Through the Covid-19 pandemic, India has differed from the world in three distinct ways. One, over the past few weeks, India seems to have broken the link between rising mobility and Covid-19 cases. Despite rising mobility, the number of new cases has fallen (see graphics). Although it is true that certain areas (like Delhi) have seen a new wave and things may worsen as winter progresses, so far the fear of increased mobility around the Diwali festival stoking cases has not come to bear at the national level. And the fatality rate continues to fall as the recovery rate rises.
Two, India has seen amongst the smallest fiscal support packages globally. In fact, central government expenditure has not grown in the year so far (0% y-o-y, y-t-d).
Three, high inflation seems to be a bigger problem for India than elsewhere (see graphics). In fact, CPI inflation has been outside the 2-6% tolerance band for seven months in a row. As we had expected, the dominant narrative that inflation will fall as lockdown-led supply constraints ease has not come to bear.
And we believe these three differences will mould the outlook for the economy in 2021.
Growth recovery: Strong rebound
The break in the relationship between rising mobility and cases bodes well for economic growth, in our view. A combination of pent-up goods demand, festival-led demand and elevated financial savings seeking an outlet, led to an improvement in economic growth in 2Q. For the second half of the year, while festival-led demand may wane, it could be partly offset by rising government expenditure. The government has announced new support packages in recent weeks, and tax revenues have also risen. Both of these could be supportive of some rise in spending.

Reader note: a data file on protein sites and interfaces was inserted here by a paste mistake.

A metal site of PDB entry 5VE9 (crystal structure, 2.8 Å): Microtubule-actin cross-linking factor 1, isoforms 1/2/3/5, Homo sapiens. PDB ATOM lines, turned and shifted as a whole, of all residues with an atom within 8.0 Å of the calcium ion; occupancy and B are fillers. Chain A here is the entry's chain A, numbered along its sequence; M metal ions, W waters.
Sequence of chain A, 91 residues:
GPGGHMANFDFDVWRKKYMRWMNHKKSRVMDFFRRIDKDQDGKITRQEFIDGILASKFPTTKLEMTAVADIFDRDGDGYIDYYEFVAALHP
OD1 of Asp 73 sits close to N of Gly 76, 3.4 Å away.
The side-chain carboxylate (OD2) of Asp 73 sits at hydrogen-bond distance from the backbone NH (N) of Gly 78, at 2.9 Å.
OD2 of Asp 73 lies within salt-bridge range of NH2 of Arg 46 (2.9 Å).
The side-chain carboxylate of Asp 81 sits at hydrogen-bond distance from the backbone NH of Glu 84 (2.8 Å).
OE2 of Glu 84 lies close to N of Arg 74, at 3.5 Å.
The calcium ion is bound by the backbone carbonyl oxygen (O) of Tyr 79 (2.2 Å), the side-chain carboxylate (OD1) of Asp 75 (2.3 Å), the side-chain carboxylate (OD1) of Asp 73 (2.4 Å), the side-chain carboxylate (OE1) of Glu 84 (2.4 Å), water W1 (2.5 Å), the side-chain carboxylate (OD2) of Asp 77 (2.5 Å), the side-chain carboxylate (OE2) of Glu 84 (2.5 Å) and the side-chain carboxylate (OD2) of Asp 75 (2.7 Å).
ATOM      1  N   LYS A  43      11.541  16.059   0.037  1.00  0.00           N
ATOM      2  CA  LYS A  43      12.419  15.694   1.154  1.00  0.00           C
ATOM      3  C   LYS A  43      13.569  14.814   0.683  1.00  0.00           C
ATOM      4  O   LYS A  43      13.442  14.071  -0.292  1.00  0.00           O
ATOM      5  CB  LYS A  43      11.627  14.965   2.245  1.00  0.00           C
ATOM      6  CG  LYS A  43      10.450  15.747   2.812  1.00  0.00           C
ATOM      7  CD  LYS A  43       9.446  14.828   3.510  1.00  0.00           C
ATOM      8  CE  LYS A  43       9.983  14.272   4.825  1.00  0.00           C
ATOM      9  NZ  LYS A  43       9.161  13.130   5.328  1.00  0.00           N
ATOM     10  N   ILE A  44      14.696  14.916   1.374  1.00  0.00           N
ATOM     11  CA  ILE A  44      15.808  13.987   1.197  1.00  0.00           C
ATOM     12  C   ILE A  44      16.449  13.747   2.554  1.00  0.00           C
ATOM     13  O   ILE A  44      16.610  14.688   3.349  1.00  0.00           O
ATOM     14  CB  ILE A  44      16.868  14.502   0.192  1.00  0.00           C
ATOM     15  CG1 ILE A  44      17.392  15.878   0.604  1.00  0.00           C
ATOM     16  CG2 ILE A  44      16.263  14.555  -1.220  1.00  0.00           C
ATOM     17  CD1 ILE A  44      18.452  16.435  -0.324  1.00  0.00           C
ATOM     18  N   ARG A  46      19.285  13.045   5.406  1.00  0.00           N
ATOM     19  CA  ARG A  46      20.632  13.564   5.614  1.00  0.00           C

With the coming of the vaccine, economy activity, particularly high-touch service activity, could get a shot in the arm. A combination of vaccination, herd immunity (for instance, in parts of Mumbai) and rising recovery rates bode well for growth in 1HFY22.
Small fiscal support: Links with inequality
It may seem at first glance that India got away easy. It was able to get on a recovery track, despite limited fiscal spending. In fact, core GVA which excludes public services rose faster than overall growth in 2Q. But a deeper look suggests that low fiscal spending could potentially leave behind other problems such as inequality. After all, a large fraction of the fiscal support packages around the world have been directed towards safeguarding the vulnerable—poorer households, labour markets and small businesses. Although it is true that in India, too, there was a focus on poor households and small businesses, some parts were not covered (like the urban poor), and overall outlays were small. Indeed, demand for the rural employment guarantee programme continues to outstrip supply.
The rising inequality between large and small firms could also be a driver of the rise in individual-level inequality. Let us explain. The corporate results in the quarter ending September were telling. Large listed firms saw a larger rise in profits. A combination of cost-cutting, lower interest rate environment, access to buoyant capital markets, and formalisation of demand are likely to have helped.
Sadly, the smaller listed firms did not do as well. And the unlisted informal firms, typically with low economic buffers, are likely to have faced acute economic stress.
In fact, it can be argued that large firms benefited in part, at the cost of smaller/unorganised firms. This could have happened in two ways. One, there has been a case of demand moving from small firms to large ones. Two, small firms tend to be vendors of large firms and delays in payment or non-payment of bills can hurt.